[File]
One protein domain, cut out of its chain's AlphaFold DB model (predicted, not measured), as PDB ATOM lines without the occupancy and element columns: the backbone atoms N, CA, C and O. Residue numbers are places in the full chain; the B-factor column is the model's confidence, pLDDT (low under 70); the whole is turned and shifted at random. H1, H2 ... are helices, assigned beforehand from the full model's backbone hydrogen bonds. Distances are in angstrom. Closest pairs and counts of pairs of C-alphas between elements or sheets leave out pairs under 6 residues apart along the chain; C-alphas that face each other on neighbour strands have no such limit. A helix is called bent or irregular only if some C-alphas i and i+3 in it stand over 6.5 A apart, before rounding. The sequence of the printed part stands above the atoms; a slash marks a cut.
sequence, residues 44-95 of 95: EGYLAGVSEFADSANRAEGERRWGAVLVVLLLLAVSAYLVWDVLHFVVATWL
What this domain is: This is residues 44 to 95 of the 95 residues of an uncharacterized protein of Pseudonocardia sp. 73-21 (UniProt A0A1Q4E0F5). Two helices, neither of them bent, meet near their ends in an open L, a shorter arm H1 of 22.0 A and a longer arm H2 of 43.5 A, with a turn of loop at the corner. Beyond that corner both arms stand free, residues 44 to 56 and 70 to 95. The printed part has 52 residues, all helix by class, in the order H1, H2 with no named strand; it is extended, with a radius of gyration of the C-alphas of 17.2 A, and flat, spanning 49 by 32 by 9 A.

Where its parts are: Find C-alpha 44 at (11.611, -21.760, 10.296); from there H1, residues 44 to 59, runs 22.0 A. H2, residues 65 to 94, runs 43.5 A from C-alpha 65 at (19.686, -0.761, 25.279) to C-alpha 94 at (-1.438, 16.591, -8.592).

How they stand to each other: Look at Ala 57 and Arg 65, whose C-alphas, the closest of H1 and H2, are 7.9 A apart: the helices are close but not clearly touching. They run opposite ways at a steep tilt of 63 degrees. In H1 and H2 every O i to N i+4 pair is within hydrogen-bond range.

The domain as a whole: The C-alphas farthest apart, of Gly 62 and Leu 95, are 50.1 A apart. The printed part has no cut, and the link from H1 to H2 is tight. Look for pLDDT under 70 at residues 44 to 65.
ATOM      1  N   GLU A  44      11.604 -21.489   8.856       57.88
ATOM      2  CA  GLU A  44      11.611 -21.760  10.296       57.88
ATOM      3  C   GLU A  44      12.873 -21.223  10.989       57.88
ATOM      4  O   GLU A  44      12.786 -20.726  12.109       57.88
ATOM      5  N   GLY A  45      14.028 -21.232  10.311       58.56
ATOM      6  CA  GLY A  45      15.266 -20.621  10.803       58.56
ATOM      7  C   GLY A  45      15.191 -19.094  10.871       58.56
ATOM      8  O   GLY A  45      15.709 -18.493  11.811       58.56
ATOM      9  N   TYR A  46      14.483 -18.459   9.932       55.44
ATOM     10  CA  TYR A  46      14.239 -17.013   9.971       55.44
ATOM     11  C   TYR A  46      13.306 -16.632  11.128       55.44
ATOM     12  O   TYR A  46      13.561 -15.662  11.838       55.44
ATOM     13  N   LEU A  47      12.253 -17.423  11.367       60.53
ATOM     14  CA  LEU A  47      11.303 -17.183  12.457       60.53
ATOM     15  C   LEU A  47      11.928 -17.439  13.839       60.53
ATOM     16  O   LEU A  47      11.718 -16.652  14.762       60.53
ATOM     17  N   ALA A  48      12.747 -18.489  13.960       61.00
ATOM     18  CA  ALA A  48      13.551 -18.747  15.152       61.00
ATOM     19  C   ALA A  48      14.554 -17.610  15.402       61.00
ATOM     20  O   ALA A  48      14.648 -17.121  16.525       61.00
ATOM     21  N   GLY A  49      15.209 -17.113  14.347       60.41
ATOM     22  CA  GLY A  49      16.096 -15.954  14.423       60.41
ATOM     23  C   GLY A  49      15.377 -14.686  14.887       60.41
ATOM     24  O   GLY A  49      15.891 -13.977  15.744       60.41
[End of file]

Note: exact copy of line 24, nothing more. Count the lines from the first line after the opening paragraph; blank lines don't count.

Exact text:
ATOM     19  C   ALA A  48      14.554 -17.610  15.402       61.00